speedmaster

New Member
I thought a Pulitzer Prize winning piece of non-fiction deserved it's own thread and hopefully my search was correct when it said there isn't currently one. Diamond has also written a few other books including 2 I plan on reading if I enjoy Guns, Germs, and Steel: The Third Chimpanzee and Collapse. I'm about 70 pages into Guns, Germs, and Steel. So far it's not too dry considering the content.

Thanks for posting this. I heard about the book and put it in my queue. My one (significant) reservation is that I think I saw it was endorsed by Paul Ehrlich.
 

Leeny

New Member
Does anyone remember reading about where the first cities were located? I have to do an assignment and I just finished the book and I don't remember reading about this at all.
 

sparkchaser

Administrator and Stuntman
Staff member
Mesopotamia?

I'd look it up but my copy was one of the victims of the move from Kansas City to Lynchburg. :sad:
 

Leeny

New Member
yeah, I know the answer but I don't know where on earth in the book to look it up! I re-read the part on tribes becoming chiefdoms, but that was mainly about Africa and New Guinea. The whole question that I have to answer is: Why did cities first evolve in the Middle East? And the other question that I'm having trouble with is: Why are the tropics now the capital of global poverty? I think the answer is because they don't have as many crops that they can grow and export:confused: but I don't remember reading about that either.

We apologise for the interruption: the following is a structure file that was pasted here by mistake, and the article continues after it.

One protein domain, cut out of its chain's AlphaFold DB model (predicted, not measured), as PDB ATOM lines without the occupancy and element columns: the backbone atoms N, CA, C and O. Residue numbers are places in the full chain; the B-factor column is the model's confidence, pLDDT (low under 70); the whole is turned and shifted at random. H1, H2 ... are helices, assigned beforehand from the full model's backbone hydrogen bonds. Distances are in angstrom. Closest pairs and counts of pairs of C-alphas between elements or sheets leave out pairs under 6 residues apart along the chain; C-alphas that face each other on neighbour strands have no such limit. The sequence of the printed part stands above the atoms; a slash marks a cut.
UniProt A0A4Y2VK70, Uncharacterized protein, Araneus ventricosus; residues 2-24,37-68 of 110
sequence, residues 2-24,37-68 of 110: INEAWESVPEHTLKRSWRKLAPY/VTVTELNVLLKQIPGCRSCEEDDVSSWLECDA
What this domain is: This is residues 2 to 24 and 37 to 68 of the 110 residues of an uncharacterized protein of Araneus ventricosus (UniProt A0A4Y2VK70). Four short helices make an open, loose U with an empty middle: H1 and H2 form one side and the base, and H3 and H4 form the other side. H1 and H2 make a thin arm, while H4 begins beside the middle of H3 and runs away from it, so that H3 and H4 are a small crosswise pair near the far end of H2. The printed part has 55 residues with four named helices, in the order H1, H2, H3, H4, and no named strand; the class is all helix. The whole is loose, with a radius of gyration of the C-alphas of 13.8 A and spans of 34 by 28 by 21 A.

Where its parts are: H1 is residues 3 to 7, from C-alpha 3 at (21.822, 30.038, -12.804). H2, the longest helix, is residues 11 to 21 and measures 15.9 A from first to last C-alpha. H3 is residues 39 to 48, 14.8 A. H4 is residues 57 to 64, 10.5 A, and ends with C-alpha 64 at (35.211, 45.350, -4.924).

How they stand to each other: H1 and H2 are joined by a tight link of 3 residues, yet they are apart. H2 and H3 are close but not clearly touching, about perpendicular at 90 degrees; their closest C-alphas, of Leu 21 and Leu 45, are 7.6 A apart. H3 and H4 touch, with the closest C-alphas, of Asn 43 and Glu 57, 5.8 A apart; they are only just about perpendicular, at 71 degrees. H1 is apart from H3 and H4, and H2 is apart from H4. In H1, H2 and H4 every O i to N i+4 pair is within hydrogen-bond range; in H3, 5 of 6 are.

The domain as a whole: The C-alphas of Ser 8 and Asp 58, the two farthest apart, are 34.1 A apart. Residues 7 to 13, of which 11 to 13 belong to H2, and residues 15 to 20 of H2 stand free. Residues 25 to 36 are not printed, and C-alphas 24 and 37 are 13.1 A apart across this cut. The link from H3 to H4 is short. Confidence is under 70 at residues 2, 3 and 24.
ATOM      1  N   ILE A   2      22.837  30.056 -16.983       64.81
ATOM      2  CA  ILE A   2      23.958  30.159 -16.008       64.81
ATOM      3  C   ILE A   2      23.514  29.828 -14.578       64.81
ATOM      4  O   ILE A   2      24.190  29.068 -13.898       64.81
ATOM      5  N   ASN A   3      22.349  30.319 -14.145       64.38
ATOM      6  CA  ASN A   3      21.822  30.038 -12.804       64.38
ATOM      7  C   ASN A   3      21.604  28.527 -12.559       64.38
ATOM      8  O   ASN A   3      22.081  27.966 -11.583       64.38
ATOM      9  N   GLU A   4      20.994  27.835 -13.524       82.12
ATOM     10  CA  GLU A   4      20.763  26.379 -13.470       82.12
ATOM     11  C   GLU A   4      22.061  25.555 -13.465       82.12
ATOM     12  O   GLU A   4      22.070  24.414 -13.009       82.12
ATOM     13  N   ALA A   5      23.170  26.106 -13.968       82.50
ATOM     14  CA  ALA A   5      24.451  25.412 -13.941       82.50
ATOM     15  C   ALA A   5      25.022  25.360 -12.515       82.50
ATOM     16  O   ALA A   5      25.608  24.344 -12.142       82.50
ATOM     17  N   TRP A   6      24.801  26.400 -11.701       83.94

joderu95

New Member
yeah, I know the answer but I don't know where on earth in the book to look it up! I re-read the part on tribes becoming chiefdoms, but that was mainly about Africa and New Guinea. The whole question that I have to answer is: Why did cities first evolve in the Middle East? And the other question that I'm having trouble with is: Why are the tropics now the capital of global poverty? I think the answer is because they don't have as many crops that they can grow and export:confused: but I don't remember reading about that either.

pg. 279 or so.

I'm going to help you with your other question because I loved the book but darn you, pay attention next time!

Look into food production, domestication of animals and number of seed varieties. p. 99

As for the tropics being the capital of global poverty......Ah-own-know.
 

sparkchaser

Administrator and Stuntman
Staff member
Why are the tropics now the capital of global poverty? I think the answer is because they don't have as many crops that they can grow and export:confused: but I don't remember reading about that either.

I don't remember but I'd say that Collapse touches on that a bit.